In the ongoing debate about amateurs versus professionals, I’ve typically focused on the benefits that amateurs bring to the table. But there are plenty of scenarios where relying on amateur contributions just simply won’t work. I’m thinking anything involving a scalpel for starters. There’s an interesting article just published on the web – An Important Lesson About Grassroots Media – that is worth a read. The short version: Creating a business that relies on amateur contributions is unlikely to succeed. Not if you try applying a business model based on professional rules.

The common mistake when comparing professionals with amateurs is to assume that professionals are better (more skilled) than amateurs and therefore you will always get a better outcome. Similarly, the common mistake about amateurs is to assume that they will behave the same as professionals but just aren’t as good. Amateurs behave differently. Sometimes the outcome will be better, sometimes it will be worse. Sometimes they will be able to help, sometimes they won’t. Professionals will be consistent – consistently good if they are highly skilled. Consistently bad if they aren’t that good at what they do. If amateurs are consistent, it means they’ve turned professional…

Scenarios where relying on amateurs can lead to better outcomes: unique events that don’t follow the rules, situations where doing something is better than doing nothing, starting something that challenges conventional wisdom (re-writes the rules). It’s a sad sad example, but the 9/11 attacks on the World Trade Center are a case in point. The rules were: don’t use the lifts, stay inside, wait for professional emergency services to come and rescue you. But many people found out what was happening via their mobile phones and realised staying put didn’t look like a good idea. They did use the lifts, did get out, and helped others (injured and disabled) along the way. End result: 2,500 lives saved. (Source: Wired Magazine, May 2005 Print Ed.)

Scenarios where professionals trump amateurs: regular events that require commitment to deliver (and keep delivering) the required goods, where if you can’t do it right you are better not doing it at all or waiting for someone who can. In a regular world, I go to the dentist if I get toothache. I will happily wait (for quite a considerable time and pain level) rather than let an amateur anywhere near my teeth. But in the unique event of being shipwrecked on a deserted island, with no prospect of a rescue in sight, if that tooth gets painful enough it’s coming out using whatever resources are to hand.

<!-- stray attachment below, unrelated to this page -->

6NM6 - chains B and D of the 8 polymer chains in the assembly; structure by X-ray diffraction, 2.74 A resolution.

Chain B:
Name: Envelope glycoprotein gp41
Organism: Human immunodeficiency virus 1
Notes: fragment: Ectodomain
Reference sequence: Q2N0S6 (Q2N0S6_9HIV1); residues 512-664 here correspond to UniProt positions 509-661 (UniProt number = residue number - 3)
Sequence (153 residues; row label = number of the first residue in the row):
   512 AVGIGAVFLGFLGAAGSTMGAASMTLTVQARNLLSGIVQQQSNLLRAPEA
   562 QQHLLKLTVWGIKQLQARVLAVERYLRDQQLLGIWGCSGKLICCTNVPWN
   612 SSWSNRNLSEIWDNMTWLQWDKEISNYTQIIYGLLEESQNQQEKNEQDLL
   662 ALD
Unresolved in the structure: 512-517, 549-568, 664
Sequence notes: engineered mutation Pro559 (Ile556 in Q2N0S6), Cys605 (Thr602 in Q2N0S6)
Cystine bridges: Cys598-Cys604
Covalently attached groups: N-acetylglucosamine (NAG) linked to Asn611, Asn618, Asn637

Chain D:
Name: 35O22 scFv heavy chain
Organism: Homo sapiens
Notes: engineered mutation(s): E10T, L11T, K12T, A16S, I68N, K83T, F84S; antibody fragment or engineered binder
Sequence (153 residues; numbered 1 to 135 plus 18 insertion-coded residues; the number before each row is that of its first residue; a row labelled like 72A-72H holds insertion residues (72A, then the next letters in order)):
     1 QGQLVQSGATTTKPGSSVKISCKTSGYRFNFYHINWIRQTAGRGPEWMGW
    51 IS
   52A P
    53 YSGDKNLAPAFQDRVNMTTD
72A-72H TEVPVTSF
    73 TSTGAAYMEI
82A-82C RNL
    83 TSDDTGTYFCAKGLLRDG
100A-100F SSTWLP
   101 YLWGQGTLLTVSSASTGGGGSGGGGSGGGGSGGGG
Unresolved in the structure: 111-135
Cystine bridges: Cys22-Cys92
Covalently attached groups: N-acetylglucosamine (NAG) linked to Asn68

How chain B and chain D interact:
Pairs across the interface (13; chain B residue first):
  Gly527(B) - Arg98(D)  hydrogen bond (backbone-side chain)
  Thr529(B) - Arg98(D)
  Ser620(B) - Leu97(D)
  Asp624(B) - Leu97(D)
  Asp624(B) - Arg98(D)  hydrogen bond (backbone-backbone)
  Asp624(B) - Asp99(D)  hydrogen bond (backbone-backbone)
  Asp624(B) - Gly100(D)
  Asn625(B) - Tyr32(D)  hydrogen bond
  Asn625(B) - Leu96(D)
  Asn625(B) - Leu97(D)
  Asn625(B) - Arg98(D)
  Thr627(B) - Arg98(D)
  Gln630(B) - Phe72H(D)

Traditional newspapers rely on advertising to generate revenue. To secure that revenue, they need to grow and maintain a target audience that their advertisers can sell to. That’s why they use professional writers. Professionals will deliver the goods on a regular and consistent basis. They will adhere to deadlines, follow the party line and can create a headline out of nothing. An amateur writing a blog may produce far more quality stories than a newspaper, but there are no guarantees. The worry for newspapers is that rules are being re-written. The Internet is making it easier for us to discover talented amateurs who regularly produce better and more interesting stories than the newspapers. Newspapers are losing their audience. No audience = no advertisers = no revenue = defunct business model = problem if your profits rely on that model.

The mistake the author of the article made was trying to create a business that relied on amateurs but wanted a traditional (i.e. professional) revenue model. Why has Wikipedia been so successful? It isn’t about copying traditional encyclopedias and simply replacing professionals with amateurs. It is a completely different approach to creating and maintaining an encyclopedia. Wikipedia re-wrote the rules…

Filed under: Trends – Avoid Perfection

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Join the conversation! 2 Comments

  1. I would love some details on that one: "The mistake the author of the article made was trying to create a business that relied on amateurs but wanted a traditional (i.e. professional) revenue model."Is this your current business, a previous business, what's the story?Mark

  2. Hi MarkClick the link at the start – An Important Lesson About Grassroots MediaIt's a story from someone who started a web site targeting special groups, with the aim that it would be maintained for and by the group. A great idea but the hope was to make it profitable by attacting advertisers (the traditional publishing model). To do that, you either need to be professional or a platform.In a different way, you'll likely experience a similar approach in some SharePoint projects. Organisations want to embrace the Web 2.0-ey features, but they don't want to embrace the open access that such features requlre to be truly beneficial. Fortunately, most learn through experience – starting with a locked down wiki that can only be edited by 'power users', once they are comfortable with how easy it is to restore previous versions of pages when something goes wrong (even 'power users' aren't perfect), they are usually happy to relax the controls…

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